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Las Vegas among most popular places in US to flip houses

Updated June 9, 2018 - 8:25 pm

Las Vegas is one of the most popular places in America to flip houses, even though investors can earn a lot more money elsewhere.

And slowly, it seems, they’re catching on to that.

Some 9.8 percent of local home sales in the first quarter were flips, the ninth-highest share in the country. But that’s down slightly from 10 percent in the same period last year and well below the post-bubble peak of 14 percent in 2010, when the market was crashing and Las Vegas was flooded with cheap houses, according to figures from Attom Data Solutions.

Locally, flippers booked average gross profits of $53,375 last quarter, down about $700 year over year. But their margins tightened even more, with flippers landing an average return of about 28 percent last quarter, compared with 36 percent a year earlier, Attom reported.

By comparison, 6.9 percent of U.S. home sales in the first quarter were flips, the average gross profit was $69,500, and the average return was around 48 percent.

It’s “a little bit perplexing” to see some metro areas get a high share of flips despite lacking roaring returns, and Las Vegas is “in that camp,” said Daren Blomquist, Attom’s senior vice president of communications.

Still, he thinks investors “are somewhat responding” to Las Vegas’ lower-than-average earnings, noting that even though Southern Nevada’s share of flips is among the top 10 nationally, the volume of deals has been ticking lower. (Las Vegas Review-Journal)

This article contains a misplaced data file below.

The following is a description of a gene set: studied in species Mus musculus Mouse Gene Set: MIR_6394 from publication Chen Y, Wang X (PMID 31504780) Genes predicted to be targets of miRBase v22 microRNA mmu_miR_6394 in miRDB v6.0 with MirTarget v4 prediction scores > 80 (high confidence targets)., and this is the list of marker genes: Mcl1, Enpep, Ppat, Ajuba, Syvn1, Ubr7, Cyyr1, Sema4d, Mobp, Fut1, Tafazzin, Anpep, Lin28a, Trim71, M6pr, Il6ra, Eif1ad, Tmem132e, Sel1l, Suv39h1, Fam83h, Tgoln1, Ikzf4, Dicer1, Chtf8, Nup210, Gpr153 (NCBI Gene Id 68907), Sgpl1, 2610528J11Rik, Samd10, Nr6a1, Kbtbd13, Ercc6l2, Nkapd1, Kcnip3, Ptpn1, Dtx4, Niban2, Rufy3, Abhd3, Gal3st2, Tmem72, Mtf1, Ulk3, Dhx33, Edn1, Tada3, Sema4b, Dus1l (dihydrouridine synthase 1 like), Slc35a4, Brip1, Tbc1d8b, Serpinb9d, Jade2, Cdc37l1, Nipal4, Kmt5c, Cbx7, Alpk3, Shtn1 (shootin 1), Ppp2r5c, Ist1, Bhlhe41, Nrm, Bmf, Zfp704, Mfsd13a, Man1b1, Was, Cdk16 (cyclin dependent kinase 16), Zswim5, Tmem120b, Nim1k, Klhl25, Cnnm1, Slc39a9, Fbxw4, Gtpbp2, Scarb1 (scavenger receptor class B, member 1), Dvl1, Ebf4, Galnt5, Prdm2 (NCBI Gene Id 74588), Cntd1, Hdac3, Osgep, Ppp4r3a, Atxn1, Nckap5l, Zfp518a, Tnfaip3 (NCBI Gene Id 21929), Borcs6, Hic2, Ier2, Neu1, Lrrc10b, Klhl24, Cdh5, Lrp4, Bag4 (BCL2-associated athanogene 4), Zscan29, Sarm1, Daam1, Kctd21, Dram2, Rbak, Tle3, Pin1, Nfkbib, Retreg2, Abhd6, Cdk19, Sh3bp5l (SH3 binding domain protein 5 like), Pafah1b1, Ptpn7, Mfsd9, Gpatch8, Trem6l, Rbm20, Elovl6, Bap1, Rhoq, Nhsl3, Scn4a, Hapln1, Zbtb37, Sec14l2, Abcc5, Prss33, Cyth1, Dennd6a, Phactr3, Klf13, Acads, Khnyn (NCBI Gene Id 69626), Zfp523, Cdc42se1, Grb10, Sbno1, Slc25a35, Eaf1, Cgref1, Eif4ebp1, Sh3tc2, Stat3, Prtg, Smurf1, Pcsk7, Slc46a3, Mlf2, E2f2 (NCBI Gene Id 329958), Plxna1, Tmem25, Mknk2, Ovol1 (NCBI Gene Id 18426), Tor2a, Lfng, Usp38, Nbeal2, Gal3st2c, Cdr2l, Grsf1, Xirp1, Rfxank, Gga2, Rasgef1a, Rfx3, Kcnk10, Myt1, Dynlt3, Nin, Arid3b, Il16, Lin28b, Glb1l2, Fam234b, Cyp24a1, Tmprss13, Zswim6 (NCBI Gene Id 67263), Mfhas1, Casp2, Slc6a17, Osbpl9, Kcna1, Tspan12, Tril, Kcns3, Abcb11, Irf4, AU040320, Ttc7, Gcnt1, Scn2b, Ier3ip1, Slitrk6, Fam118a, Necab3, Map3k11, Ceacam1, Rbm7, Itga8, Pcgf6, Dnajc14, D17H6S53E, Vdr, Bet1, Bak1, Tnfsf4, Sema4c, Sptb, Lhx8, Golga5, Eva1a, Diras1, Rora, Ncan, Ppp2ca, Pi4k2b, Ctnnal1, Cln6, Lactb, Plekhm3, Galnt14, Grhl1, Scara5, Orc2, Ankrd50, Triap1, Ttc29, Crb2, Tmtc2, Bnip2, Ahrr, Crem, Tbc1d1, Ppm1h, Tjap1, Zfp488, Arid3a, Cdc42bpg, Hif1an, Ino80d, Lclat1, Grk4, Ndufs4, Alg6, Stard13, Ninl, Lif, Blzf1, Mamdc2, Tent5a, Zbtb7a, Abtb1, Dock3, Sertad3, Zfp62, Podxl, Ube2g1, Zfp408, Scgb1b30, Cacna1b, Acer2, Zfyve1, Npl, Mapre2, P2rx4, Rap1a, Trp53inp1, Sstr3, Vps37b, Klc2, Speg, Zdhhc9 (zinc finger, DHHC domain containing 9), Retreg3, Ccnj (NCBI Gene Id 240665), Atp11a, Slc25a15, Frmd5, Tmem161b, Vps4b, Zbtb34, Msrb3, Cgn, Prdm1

“Those margins are starting to squeeze people out of the market … slowly but surely,” Blomquist said.

Irvine, California-based Attom defines a flip as a sale of a home within a year of purchase. Gross profits represent the sales price minus the purchase price and do not account for renovations or other costs the flippers may have incurred.

Las Vegas, as we know, was ground zero for America’s housing boom and bust. And flippers went wild during both.

With easy money everywhere and home values rising fast during the mid-2000s craze, practically anyone could get a mortgage to buy a place, and it was easy to sell fast for profit. By late 2004, flips made up 19 percent of home sales in Las Vegas, according to Attom.

Flipping plunged as the market weakened but surged as the economy kept getting worse. Flips made up 4.4 percent of home sales in late 2007, but that share more than tripled by 2010.

Las Vegas was the foreclosure capital of America during the recession, and repo auctions were packed with buyers. They even urinated on the walls of the parking lot where the sales were held rather than leave to find a bathroom; bidders couldn’t use the toilets in the office building there, but they didn’t want to miss the great deals either.

Foreclosures have dropped sharply since then, and auctions today get thinner crowds, but Las Vegas has remained a popular spot for flippers amid its relatively lower home prices, transient population and fast-cash image.

Flipping-focused reality TV shows also help.

“They watch an episode of HGTV and think they know everything about it,” said Chris Bishop, a branch manager at Coldwell Banker Premier Realty and president of the Greater Las Vegas Association of Realtors.

Would-be buyers see reports of Las Vegas’ fast-rising home prices but, Bishop said, don’t understand everything that comes with buying, holding and selling, including maintenance and insurance costs and the time it could take to find a buyer.

On TV, he noted, house hunters visit just three properties and then pick one.

“That’s not really how our business works,” he said.

Contact Eli Segall at esegall@reviewjournal.com or 702-383-0342. Follow @eli_segall on Twitter.

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